It SUCKS…i know. It sucked losing unlimited a long time ago when I gave it up, but you’re not entitled to it. You just were allowed to use it longer.

      • s0nic69

        d-rock , it is anger, I have read some really crazy comments on any article that talks about unlimited data dying. Maybe because your not being called a this or that…that you don’t feel it.

        Ill stand here and admit that I use it at work to get around our firewall, at home when wifi wont reach the back yard, in the car for Pandora…but I pay for this service (I pay for 4g and tethering from Verizon). Yes it is a grandfathered service, the service belongs to Verizon and they can do whatever they want. The grandfathered ability belongs to me and ill end it when I want also, it is a 2 way street.
        What kind of fool would I be to just say…I feel guilty for being grandfathered in, I am going to pay more out of my pocket so that I can be like everyone else.

        • d-rock

          You and everyone(even the cheaters) are all within your right to keep it as long as you can. But many act like they are being cheated by Verizon because they are doing this. That displays entitlement. If they don’t like it, leave, but Verizon nor anyone else owes them anything.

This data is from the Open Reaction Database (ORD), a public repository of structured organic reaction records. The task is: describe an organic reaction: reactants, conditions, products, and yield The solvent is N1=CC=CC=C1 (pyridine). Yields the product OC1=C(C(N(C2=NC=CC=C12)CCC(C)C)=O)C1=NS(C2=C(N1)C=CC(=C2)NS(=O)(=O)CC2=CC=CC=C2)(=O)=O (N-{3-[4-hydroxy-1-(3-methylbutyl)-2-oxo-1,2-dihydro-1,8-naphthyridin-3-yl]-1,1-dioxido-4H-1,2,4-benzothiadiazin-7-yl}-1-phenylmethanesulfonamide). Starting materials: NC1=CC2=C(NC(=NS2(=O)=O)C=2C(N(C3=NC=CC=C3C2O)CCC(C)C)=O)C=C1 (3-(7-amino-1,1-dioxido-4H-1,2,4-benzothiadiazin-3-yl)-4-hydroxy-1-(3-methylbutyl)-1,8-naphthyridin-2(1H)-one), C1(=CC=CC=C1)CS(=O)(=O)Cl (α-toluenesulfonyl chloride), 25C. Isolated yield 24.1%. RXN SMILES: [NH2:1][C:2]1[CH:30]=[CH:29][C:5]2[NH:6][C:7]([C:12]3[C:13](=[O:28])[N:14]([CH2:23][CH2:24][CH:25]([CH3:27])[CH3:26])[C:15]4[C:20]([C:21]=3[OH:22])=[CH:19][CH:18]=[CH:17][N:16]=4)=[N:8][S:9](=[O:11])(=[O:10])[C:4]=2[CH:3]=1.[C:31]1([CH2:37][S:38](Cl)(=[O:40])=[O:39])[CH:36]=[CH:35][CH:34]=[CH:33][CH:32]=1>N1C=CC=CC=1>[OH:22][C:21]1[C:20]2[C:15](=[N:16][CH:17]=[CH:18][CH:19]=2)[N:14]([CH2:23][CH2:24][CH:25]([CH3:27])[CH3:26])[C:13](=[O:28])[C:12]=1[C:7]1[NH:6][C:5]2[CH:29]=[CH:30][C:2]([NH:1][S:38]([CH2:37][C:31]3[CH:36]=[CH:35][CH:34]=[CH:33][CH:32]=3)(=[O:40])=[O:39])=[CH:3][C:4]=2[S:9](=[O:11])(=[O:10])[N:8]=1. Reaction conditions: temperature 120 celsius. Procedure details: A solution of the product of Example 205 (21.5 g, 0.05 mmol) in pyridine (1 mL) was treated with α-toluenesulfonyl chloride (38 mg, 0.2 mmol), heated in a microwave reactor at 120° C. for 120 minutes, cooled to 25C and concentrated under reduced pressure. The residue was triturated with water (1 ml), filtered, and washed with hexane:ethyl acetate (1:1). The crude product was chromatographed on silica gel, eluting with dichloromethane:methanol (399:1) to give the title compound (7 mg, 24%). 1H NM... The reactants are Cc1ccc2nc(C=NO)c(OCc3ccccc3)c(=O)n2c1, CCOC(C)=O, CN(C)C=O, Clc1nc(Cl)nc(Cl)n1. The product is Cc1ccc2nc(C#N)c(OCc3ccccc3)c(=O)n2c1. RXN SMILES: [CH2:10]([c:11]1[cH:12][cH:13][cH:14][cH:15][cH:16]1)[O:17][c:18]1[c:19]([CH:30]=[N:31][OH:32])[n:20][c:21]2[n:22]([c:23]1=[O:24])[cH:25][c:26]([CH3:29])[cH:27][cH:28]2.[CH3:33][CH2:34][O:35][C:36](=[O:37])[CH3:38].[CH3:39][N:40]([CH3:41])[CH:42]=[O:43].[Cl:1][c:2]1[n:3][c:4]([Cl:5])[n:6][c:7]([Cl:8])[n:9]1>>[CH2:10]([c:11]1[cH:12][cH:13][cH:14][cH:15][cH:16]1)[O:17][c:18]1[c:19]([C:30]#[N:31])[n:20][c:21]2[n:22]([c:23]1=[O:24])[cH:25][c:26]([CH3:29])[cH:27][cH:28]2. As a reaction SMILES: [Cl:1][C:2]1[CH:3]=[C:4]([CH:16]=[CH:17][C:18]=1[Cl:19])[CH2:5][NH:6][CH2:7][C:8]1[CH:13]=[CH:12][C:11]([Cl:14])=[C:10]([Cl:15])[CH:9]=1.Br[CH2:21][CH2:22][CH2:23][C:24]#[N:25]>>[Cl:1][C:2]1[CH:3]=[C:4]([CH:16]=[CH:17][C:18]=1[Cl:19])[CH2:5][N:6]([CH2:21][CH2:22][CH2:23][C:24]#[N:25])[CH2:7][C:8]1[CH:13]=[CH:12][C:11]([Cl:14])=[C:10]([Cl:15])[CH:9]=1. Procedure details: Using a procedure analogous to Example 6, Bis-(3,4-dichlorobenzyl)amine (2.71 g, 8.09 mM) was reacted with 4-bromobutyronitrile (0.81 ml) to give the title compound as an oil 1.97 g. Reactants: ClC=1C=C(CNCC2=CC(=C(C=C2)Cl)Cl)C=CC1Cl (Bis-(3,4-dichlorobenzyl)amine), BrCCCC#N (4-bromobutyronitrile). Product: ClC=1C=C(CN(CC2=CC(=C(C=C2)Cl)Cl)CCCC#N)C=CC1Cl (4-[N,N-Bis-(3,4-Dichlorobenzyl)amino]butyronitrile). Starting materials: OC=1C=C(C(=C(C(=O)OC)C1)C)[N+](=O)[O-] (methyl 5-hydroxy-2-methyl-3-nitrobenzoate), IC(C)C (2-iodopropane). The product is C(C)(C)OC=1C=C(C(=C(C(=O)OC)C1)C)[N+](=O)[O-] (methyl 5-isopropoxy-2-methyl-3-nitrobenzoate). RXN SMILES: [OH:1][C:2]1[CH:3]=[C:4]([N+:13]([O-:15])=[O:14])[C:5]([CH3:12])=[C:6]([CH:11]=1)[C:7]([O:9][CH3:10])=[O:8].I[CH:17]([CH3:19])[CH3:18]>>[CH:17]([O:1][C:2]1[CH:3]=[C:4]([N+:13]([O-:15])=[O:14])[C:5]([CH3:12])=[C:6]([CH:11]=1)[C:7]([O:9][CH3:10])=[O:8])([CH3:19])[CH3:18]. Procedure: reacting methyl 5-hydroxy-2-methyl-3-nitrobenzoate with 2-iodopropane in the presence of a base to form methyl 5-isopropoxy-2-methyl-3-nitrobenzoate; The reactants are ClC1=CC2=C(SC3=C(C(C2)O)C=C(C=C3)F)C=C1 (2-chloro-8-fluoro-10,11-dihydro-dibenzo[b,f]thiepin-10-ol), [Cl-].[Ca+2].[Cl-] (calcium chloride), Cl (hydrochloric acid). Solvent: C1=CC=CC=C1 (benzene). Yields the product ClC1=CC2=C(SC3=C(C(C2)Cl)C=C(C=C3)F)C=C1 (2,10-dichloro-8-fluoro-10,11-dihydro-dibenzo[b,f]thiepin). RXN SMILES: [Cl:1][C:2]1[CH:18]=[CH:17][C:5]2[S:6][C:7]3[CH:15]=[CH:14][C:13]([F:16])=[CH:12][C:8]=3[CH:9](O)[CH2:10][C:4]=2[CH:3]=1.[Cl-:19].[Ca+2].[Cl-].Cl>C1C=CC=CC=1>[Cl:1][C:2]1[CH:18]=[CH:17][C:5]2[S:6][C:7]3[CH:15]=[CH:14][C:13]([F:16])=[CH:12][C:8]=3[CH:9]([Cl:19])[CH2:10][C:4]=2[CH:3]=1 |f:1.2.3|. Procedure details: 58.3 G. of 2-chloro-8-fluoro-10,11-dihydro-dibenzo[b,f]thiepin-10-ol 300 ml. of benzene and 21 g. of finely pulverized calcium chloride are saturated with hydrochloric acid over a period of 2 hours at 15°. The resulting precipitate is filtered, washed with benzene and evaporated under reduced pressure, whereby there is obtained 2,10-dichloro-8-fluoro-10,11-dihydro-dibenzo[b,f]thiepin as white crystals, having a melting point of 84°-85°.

• Tim Shanks

    seems like Wheeler, being a former lobbyist would have been in contact with Verizon before this all went down and this had all been worked out before, and then sent Verizons CEO this letter to address the 3 top concerns that everyone on the internet has been griping about since the days of rooting your phone for unlimited tethering to save face with the public to make it appear the FCC cares… all the while verizon, comcast, time warner all funnel more money his way or his political parties pocket. god i sound like a conspiracy theorist, but i just finished watching house of cards… so excuse my pointless, baseless, unjustified rant.

    • Droid 1967

      wouldn’t it be nice if that was just a conspiracy thinking , unfortunately it is truly accurate :(

  • chris_johns

    i wish verizon did this a long time ago instead of getting rid of unlimited data plans theyd have a lot more 2year contract upgrade phone purchases…i dont give a f about the cheap jews running their house internet from their cell phones ruining unlimited data for everyone

  • Marc

    I am surprised Wheeler even cares… In the past he seemed to be the telco’s b#$&@!
    I could imagine that he is afraid of loosing his unlimited data with Verizon though!

  • Frawlz

    I’m under contract and I have unlimited data… where does that leave me?

    • d-rock

      You should be fine until your contract ends.

      • Frawlz

        That’s what I thought… thank you!

  • d-rock